All across the planet a new generation is waking up. We are the middle children of history, coming of age at the crossroads of civilization, a generation rising between an Old World dying and a New World being born. We are the “make-it-or-break-it” generation, the “all-or-nothing” generation, the crucible through which civilization must pass or crash. GenerationWakingUp.org
What you are doing by publishing this book is asking us and getting us heard. Shehroz, 17, m, Pakistan
Your questions inspire me and they make me think more about consciousness and life. Kazu, 17, m, Indonesia
Human future is precarious due to our self-centeredness and shortsightedness. This book explores what’s on the mind of young people from 74 countries to look into our future. Their numbers and youthful desire to challenge the status quo with electronic networking gives them power. It’s likely youths will continue to be the ones who cause upheaval as they did in the 1960s in the West and as they are doing in the Middle East now. Are they retaining traditional values or do they accept the environmentally destructive consumer advertisements that buying things brings happiness? With global media, expectations for acquiring things like cell phones and TVs are rising.
Young people want to be heard; this book is a forum for the insights of the largest youth generation in history—1.5 billion ages 10 to 24, given various names such as the Millennial Generation or Generation Y. Younger kids are called Gen Z. Globally, one person in five is ages 10 to 19, adding up to 1.3 billion. Half are poor and one fourth live on less than $1 a day.[i] The period between childhood and adulthood is expanding as “tweens” are stimulated to act like teens, youth enter biological adolescence earlier, spend more time in school and delay job seeking and marriage.[ii] The United Nations defines youth as ages 15 to 24; I surveyed and interviewed young people younger than 20, with exceptions like college students in Egypt’s Tahrir Square.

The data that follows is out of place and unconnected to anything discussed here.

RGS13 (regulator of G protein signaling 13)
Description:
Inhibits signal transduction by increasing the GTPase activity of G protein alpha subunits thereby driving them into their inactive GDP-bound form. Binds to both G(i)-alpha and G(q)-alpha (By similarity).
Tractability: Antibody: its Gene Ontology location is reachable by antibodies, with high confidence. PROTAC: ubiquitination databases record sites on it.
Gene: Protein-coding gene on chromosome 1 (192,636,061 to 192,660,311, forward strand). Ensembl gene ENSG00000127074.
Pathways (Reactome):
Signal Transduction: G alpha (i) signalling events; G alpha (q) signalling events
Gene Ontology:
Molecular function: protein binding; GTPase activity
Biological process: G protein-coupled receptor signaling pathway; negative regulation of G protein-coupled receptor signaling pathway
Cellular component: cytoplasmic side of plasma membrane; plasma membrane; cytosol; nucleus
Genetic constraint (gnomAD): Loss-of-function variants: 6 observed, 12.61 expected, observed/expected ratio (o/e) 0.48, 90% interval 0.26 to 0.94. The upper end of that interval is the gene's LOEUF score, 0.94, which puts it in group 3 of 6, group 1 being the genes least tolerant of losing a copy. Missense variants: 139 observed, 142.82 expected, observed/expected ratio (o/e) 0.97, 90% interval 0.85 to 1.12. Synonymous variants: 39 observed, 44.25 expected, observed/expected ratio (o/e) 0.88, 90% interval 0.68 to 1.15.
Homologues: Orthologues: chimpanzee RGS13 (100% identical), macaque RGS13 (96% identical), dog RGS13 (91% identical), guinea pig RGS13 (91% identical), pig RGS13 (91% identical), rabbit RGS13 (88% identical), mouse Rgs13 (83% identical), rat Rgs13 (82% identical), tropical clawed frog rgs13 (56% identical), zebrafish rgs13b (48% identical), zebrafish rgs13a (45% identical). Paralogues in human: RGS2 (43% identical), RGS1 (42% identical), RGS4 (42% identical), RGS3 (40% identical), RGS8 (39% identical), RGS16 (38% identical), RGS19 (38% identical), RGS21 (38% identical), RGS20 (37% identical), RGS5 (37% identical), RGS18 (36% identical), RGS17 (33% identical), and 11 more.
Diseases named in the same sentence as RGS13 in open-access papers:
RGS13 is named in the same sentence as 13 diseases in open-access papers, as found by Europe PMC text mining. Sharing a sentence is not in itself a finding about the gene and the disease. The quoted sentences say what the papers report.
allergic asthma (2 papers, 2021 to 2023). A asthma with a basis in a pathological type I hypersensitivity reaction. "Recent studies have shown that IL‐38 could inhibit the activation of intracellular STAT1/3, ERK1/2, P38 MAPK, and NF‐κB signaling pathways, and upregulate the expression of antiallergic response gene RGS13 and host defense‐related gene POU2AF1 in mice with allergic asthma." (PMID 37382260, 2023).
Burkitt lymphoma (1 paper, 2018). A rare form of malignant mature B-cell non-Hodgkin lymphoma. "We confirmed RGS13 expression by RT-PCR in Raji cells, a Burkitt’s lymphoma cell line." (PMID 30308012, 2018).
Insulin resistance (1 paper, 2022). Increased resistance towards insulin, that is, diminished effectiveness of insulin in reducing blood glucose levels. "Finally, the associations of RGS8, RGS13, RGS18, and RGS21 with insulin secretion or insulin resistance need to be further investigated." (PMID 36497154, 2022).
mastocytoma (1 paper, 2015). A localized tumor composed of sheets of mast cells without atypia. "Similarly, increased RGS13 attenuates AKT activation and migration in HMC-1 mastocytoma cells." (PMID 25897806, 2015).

The questions I set out to answer were:
How will global youth transform our future?
What are the regional and class differences?
Is there a global youth culture?
Is there a generation gap?
Are traditional values being eroded, including established religions?
What is the impact of globalization and consumerism?
Are there gender differences in viewpoints?
How is youth activism different from older generations? How were youth able to dethrone Mubarak in 18 days?
[ii] The UN defines youth as ages 15 to 24. Adolescence includes ages 10 to 19.
Photo of the author in Tahrir Square, Egypt